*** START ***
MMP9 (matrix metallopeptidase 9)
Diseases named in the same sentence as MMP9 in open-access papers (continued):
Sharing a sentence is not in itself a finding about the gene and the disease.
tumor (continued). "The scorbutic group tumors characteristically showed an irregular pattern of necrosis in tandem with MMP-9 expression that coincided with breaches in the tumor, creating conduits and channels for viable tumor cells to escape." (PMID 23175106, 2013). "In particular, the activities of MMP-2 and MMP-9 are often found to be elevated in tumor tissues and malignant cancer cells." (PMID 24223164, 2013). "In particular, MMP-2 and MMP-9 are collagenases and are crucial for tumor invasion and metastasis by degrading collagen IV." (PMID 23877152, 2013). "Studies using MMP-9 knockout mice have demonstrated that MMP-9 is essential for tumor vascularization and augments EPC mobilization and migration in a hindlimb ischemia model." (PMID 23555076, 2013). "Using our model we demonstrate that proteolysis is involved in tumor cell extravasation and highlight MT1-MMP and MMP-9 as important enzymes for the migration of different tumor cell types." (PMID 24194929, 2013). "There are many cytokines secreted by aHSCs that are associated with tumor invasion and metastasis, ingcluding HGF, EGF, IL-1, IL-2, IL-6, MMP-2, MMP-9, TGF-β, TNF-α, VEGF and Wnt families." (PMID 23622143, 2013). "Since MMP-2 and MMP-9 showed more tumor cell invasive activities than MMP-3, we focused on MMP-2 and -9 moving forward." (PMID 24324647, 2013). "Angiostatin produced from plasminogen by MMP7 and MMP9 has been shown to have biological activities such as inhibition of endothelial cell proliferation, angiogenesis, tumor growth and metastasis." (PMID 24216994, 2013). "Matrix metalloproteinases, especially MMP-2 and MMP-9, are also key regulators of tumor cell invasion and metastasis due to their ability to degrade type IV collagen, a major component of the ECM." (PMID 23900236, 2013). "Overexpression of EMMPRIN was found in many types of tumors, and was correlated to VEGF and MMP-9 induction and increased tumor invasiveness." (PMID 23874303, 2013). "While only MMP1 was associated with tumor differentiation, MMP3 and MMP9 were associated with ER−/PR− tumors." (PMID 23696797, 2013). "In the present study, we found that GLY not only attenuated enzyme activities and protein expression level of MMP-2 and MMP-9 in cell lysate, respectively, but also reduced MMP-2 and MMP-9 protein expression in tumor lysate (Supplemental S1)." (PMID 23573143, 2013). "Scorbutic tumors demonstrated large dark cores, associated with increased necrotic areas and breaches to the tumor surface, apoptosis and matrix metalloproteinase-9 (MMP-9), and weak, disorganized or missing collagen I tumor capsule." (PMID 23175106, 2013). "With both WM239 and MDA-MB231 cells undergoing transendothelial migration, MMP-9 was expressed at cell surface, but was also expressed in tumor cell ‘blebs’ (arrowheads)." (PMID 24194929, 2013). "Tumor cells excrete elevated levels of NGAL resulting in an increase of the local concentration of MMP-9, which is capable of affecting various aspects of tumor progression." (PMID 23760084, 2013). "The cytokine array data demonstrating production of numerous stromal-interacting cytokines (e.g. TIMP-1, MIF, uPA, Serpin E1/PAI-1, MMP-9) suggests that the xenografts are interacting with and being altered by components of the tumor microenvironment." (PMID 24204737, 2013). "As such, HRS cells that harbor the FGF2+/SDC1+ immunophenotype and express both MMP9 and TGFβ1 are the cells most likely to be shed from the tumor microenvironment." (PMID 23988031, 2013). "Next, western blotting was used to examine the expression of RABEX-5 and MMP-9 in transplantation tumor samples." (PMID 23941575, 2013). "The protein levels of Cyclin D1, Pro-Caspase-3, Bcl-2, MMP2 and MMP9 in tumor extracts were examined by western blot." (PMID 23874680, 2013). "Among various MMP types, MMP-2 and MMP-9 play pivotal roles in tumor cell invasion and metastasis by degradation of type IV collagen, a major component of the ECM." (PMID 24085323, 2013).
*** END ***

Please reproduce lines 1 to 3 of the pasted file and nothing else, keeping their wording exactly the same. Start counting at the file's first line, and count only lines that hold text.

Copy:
MMP9 (matrix metallopeptidase 9)
Diseases named in the same sentence as MMP9 in open-access papers (continued):
Sharing a sentence is not in itself a finding about the gene and the disease.